With Devon’s Blizzard Bike Race fast approaching, Jan and I thought we would head out into Saturday’s Blizzard for a little singletrack. The trails were in good shape and we managed to get in a pretty hard 1.5 hours of resistance training, while hopefully honing our winter bike handling skills, and working out the kinks in our system.
For the most part, aside from maybe the first 5 minutes of the ride, our fingers and toes were warm enough, and the rest of us were a little too warm. We saw only one other rider while out on the trails, he was wearing a down jacket and looked as if he were training for the Iditabike rather than taking his dog for a run. By this time, I was already working up a sweat, and Jan looked like he was melting. In the end, I think it was a confidence booster, to get out and feel fit and fast on the trails, and also there was at least two technical lessons learned on my part.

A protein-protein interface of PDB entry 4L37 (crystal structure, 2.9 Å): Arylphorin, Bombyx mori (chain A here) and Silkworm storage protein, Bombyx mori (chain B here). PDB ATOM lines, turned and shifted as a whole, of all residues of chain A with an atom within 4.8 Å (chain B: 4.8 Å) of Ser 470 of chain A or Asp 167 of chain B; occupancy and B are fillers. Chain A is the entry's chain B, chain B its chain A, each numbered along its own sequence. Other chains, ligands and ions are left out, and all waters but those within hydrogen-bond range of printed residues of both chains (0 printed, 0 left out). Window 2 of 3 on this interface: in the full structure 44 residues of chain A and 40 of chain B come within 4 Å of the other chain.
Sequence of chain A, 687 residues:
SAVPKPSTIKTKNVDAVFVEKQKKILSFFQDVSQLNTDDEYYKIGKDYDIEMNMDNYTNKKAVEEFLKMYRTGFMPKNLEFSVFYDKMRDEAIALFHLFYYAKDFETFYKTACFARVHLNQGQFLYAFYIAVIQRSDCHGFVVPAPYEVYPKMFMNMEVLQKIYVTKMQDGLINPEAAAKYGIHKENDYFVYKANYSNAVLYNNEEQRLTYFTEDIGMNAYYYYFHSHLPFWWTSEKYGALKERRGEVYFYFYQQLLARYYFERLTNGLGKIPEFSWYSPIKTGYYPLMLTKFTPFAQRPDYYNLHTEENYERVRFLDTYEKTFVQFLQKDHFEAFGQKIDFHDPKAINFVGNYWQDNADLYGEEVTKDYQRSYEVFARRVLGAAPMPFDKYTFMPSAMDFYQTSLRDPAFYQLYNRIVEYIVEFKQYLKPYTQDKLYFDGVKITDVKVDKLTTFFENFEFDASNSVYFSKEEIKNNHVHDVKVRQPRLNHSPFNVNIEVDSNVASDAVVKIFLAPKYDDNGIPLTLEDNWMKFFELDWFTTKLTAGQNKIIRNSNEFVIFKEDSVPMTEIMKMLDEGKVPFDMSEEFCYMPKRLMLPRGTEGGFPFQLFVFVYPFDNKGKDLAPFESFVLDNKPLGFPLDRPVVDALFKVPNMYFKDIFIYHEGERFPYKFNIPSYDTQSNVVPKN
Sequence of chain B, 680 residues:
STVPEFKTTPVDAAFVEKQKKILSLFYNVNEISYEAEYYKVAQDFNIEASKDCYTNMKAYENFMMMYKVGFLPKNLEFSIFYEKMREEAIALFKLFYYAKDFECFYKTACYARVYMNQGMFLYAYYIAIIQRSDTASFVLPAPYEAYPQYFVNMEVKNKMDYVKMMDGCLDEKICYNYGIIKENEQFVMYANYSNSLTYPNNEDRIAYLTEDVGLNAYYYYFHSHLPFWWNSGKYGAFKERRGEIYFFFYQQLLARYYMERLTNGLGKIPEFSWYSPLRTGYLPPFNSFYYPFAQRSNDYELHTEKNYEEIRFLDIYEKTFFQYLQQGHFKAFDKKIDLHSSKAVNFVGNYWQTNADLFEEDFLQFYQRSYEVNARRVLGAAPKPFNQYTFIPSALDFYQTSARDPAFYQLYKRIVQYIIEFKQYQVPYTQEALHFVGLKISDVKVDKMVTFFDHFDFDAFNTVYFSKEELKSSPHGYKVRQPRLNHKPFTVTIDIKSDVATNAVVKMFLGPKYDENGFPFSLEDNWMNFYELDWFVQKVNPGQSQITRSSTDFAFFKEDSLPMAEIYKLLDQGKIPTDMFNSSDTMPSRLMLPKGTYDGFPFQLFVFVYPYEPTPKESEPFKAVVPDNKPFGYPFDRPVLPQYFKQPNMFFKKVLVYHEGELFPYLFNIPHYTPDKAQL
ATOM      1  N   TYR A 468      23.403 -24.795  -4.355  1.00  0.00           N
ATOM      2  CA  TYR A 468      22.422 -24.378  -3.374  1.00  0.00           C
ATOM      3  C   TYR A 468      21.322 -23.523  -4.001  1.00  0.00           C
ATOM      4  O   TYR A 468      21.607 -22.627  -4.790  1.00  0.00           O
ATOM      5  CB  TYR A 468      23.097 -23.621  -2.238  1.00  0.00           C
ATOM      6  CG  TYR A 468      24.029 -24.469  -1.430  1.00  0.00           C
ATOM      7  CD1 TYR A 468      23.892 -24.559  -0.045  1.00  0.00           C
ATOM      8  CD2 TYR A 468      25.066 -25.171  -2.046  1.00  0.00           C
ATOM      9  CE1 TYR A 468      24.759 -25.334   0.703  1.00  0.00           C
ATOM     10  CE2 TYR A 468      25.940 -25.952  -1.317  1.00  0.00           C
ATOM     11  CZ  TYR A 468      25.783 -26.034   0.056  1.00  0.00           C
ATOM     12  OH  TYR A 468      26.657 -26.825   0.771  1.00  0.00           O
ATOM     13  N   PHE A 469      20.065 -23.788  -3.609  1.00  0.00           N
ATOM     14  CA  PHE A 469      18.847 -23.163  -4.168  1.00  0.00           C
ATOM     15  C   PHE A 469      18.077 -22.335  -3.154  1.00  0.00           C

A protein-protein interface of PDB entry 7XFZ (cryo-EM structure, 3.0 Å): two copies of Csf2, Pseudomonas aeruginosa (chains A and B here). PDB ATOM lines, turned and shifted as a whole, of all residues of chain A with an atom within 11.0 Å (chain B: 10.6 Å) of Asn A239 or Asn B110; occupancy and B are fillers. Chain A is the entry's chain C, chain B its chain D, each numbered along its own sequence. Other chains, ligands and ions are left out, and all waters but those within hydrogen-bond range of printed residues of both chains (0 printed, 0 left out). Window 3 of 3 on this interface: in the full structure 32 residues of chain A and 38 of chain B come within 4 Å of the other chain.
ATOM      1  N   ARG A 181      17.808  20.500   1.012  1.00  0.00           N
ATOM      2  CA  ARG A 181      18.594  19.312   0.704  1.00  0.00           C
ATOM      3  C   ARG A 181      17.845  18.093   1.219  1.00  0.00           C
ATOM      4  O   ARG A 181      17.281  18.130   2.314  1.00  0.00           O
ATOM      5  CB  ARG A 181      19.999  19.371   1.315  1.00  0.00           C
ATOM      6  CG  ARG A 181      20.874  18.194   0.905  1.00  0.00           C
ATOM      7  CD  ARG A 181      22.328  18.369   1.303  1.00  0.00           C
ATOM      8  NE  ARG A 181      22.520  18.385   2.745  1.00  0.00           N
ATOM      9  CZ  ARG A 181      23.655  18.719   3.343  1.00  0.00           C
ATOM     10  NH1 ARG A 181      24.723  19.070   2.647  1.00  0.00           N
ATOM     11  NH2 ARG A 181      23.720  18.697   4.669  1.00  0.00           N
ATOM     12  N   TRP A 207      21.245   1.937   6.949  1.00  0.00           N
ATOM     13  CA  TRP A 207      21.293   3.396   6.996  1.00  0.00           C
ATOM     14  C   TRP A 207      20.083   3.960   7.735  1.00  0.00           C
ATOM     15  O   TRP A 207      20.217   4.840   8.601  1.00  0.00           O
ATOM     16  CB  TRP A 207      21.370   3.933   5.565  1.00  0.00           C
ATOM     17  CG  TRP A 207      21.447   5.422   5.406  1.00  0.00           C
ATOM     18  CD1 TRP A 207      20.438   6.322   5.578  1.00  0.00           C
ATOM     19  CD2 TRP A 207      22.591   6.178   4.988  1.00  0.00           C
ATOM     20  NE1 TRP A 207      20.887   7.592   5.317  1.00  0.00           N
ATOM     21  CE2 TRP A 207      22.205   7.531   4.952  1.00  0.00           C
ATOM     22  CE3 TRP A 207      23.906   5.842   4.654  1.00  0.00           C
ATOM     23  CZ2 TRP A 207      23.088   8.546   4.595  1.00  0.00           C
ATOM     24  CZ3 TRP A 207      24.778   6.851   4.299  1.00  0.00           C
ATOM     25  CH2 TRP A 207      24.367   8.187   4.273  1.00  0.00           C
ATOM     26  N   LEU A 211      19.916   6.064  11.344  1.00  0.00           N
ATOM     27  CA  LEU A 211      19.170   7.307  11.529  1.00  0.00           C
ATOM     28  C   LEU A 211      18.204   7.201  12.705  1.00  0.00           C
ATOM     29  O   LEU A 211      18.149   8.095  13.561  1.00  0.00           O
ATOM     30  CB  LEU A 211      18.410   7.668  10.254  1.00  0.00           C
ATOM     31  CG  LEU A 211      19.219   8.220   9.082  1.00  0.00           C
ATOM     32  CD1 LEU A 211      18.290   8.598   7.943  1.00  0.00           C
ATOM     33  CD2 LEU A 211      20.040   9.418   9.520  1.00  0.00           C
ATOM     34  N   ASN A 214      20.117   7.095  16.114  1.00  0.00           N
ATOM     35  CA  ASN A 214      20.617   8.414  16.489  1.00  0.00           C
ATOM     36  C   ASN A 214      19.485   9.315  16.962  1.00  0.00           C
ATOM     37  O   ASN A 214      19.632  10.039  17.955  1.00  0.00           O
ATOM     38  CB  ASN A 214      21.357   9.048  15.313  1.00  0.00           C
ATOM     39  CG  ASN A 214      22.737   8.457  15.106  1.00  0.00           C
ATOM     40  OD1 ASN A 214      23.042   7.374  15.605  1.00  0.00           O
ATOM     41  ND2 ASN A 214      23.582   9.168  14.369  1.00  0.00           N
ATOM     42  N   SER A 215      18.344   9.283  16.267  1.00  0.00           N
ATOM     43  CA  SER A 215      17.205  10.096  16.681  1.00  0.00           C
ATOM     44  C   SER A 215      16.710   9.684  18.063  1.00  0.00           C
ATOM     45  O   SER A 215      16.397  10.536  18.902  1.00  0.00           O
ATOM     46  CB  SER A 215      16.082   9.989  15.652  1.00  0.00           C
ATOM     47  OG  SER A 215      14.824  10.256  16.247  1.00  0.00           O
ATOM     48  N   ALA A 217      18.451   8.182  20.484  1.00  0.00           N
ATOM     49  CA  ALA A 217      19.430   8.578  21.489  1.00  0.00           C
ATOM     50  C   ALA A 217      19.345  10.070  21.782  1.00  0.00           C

Lesson 1 : Mittens make it difficult to use the breaks and to hold on to the bike at the same time. I elected to mitigate this difficulty during the ride by trying not to use both front and rear breaks at the same time; that way I could at least hang on with one hand at all times. The irony of this situation was that at the times when I most needed to break with both wheels, I also needed to hang on with both hands. Life is like that.
Lesson 2: Rx insert glasses do not work very well in blizzards! Everyone has difficulty with eyewear fogging up in the winter, but really, Rx inserts are twice as bad because two layers of glass fog up, making it twice as difficult to see. Not convinced? It’s even worse than that, since it was a blizzard, snow was falling and being blown around constantly, and it got caught and built up in the space between the two layers of glass. So, in flat light, in a mostly white landscape, I found myself trying to see through two layers of foggy glass, and a tiny little snowdrift, while trying to gap Jan in the technical singl-track. Sad thing is, I could still see better with the glasses than without.